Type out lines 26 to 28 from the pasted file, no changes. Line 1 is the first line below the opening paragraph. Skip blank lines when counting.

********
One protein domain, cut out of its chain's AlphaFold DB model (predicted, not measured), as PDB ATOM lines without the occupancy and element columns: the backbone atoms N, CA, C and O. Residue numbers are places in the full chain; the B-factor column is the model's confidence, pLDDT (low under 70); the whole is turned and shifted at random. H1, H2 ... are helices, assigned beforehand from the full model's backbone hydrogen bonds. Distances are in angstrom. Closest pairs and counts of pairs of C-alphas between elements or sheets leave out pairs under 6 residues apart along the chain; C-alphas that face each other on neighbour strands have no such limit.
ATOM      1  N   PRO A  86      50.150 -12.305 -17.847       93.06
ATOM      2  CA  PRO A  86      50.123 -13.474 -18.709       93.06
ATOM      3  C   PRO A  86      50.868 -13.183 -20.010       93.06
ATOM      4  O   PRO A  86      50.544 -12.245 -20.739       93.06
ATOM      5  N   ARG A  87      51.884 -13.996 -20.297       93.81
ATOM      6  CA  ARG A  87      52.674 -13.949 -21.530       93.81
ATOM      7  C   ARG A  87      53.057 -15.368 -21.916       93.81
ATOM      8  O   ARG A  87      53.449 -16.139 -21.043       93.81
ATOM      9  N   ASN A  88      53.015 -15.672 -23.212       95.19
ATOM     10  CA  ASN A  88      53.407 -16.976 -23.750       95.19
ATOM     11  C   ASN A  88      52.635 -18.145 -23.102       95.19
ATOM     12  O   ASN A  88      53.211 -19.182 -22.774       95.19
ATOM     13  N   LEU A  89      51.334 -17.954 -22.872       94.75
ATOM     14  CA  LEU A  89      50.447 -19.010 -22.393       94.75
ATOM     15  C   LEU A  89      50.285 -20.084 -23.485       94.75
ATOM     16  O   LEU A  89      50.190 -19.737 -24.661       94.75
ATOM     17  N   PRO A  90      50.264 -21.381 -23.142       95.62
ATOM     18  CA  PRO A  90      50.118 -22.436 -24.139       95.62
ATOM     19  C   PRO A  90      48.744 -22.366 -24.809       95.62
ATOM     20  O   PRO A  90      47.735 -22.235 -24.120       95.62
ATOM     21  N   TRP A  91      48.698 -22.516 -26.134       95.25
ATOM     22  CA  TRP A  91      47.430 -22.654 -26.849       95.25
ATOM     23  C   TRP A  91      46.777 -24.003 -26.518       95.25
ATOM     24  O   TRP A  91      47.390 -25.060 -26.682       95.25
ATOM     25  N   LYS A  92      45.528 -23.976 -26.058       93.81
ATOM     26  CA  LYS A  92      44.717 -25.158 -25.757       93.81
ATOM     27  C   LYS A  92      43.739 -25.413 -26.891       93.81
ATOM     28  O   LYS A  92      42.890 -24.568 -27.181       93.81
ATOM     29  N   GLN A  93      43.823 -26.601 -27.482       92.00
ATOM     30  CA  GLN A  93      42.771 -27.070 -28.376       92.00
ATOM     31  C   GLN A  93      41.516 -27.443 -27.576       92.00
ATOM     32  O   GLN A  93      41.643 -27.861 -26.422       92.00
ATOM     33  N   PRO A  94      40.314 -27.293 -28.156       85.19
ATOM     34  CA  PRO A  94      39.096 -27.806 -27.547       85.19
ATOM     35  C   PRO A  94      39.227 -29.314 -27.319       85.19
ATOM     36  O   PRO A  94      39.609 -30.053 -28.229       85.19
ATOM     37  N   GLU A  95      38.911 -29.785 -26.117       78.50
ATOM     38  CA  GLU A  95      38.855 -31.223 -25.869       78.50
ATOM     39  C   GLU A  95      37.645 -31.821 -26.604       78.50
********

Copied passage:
ATOM     26  CA  LYS A  92      44.717 -25.158 -25.757       93.81
ATOM     27  C   LYS A  92      43.739 -25.413 -26.891       93.81
ATOM     28  O   LYS A  92      42.890 -24.568 -27.181       93.81